Beto O'Rourke Says He's "No Longer Sure" Single-Payer Is The Best Way To Get To Universal Health Care
"Over time, I hope Medicare has the investment and buy-in necessary that people choose to leave employer-based insurance instead of being forced to," O'Rourke said in Iowa.
WASHINGTON, Iowa — Beto O'Rourke, on his first trip to Iowa as a presidential candidate, broke with prominent 2020 Democrats and some of his past statements in saying that his goal for health care is not necessarily a single-payer system.
Asked directly Friday if his goal is to get to a single-payer system, he said, “No, my goal is to get to guaranteed, high-quality universal health care for all, and I think there are many ways to get there."
In response to a separate question, that he's "no longer sure" that Medicare for All or a single-payer system would be "the fastest way for us to get there."
Like with other policy issues early in his campaign, O'Rourke said he is "very open to listening to others" as he decides on what the best way to get to universal coverage would be, particularly calling out a "Medicare for America" plan in the House that would allow people who choose to keep employer-based care and open up Medicare for people without employer-based insurance.
O'Rourke has been hard to pin down on health care. Early in his Senate campaign, in June 2017, O'Rourke said on Facebook that a "single-payer Medicare-for-all program is the best way to ensure all Americans get the healthcare they need." But he did not sign onto a Medicare for All bill in the House, telling the Texas Observer later that year that he disagreed with some of the plan's specifics. During his campaign last summer, he talked primarily about “universal, guaranteed, high-quality health care for all," not specifically mentioning single-payer or Medicare for All.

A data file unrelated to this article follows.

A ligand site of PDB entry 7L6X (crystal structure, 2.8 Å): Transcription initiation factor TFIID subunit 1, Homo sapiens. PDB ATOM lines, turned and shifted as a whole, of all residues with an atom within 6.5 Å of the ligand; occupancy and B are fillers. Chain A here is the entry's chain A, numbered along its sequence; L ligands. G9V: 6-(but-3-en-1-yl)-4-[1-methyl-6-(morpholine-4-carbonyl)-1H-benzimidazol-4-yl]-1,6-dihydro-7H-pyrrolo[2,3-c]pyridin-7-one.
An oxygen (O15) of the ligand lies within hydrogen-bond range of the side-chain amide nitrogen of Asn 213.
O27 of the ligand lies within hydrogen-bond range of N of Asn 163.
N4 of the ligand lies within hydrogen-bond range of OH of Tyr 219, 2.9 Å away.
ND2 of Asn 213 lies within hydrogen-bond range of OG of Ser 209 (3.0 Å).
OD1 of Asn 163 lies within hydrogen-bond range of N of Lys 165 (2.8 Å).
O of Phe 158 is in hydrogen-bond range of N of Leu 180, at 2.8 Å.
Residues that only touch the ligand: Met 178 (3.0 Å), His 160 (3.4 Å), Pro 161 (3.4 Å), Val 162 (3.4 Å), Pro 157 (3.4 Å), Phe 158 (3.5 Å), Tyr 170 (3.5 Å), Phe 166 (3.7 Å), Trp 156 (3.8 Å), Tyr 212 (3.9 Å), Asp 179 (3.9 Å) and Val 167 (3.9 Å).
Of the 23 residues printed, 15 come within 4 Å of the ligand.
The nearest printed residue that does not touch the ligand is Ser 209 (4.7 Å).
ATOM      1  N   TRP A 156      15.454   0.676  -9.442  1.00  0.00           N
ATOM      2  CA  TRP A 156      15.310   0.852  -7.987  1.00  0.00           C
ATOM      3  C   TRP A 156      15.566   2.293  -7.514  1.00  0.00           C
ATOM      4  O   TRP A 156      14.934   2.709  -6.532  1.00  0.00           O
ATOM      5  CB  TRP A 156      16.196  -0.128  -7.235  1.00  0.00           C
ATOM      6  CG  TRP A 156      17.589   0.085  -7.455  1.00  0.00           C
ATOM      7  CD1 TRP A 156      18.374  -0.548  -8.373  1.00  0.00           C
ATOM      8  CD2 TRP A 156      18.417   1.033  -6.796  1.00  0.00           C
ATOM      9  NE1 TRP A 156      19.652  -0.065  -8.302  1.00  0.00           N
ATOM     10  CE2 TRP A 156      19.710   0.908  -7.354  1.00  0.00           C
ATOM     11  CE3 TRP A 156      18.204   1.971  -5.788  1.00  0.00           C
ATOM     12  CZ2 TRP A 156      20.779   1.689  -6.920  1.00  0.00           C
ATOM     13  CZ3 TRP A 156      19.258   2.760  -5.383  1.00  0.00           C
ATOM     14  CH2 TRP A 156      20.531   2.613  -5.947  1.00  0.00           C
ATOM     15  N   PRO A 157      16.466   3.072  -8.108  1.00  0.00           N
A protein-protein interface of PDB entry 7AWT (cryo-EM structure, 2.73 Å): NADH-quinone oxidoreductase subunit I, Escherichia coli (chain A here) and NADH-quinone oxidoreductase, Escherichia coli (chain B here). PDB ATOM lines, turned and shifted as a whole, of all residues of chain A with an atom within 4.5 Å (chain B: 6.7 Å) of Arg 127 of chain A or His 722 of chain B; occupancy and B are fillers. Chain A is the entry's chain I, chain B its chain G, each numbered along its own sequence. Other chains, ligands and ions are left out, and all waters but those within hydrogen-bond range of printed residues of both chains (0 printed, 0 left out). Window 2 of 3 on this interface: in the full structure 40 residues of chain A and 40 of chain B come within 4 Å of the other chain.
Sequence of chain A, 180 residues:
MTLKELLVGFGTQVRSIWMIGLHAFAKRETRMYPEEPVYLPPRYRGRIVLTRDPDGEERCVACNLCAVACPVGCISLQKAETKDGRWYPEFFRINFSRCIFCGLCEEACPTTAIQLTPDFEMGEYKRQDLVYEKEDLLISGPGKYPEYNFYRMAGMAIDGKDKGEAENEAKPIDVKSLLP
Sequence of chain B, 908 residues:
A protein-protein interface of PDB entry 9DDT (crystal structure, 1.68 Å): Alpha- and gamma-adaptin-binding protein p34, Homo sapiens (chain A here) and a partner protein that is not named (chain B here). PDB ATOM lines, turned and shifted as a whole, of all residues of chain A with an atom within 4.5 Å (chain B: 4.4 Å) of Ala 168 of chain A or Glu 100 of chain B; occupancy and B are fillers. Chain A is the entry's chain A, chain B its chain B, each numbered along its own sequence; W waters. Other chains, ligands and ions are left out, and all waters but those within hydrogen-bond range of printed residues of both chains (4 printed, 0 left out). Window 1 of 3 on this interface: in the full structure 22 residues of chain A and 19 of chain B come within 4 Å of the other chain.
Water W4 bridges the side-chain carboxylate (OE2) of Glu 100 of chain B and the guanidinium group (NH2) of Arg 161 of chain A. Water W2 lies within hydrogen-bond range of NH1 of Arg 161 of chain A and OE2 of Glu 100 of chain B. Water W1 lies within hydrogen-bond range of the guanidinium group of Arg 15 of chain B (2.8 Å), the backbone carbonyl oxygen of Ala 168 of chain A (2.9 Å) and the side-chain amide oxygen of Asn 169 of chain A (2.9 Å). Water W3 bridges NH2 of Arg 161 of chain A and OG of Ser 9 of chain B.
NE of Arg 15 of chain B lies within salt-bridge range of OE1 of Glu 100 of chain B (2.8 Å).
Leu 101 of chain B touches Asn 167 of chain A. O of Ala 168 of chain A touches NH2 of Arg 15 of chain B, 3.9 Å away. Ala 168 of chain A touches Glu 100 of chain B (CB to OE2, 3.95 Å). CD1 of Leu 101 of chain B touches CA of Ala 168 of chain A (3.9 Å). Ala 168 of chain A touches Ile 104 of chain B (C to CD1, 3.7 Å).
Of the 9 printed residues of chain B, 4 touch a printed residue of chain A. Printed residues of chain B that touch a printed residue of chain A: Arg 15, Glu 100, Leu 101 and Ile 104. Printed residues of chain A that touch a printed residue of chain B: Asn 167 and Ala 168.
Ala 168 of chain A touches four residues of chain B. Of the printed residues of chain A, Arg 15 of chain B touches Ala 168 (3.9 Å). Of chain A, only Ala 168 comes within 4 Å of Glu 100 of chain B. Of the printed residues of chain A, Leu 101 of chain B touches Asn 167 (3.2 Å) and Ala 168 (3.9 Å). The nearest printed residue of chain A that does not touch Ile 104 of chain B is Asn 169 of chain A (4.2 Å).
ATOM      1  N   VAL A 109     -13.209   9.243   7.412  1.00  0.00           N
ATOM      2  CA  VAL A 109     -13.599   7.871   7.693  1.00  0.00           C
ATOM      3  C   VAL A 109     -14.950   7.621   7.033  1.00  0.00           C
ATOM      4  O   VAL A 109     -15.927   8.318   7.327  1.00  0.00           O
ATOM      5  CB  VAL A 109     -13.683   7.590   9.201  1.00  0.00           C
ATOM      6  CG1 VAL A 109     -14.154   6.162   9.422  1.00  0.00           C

The Medicare for All plan, which would radically alter the current health care system in favor of a government-run single-payer system, is a pivotal policy for several 2020 Democrats. Sen. Bernie Sanders made it a hallmark of his 2016 campaign, and is doing so again now. His Senate Medicare for All bill is cosponsored by several of the other presidential candidates — Sens. Cory Booker, Kamala Harris, Elizabeth Warren, and Kirsten Gillibrand.
O'Rourke said Friday he has issues with people not having a choice under a single-payer system.
"Over time, I hope Medicare has the investment and buy-in necessary that people choose to leave employer-based insurance instead of being forced to," he said.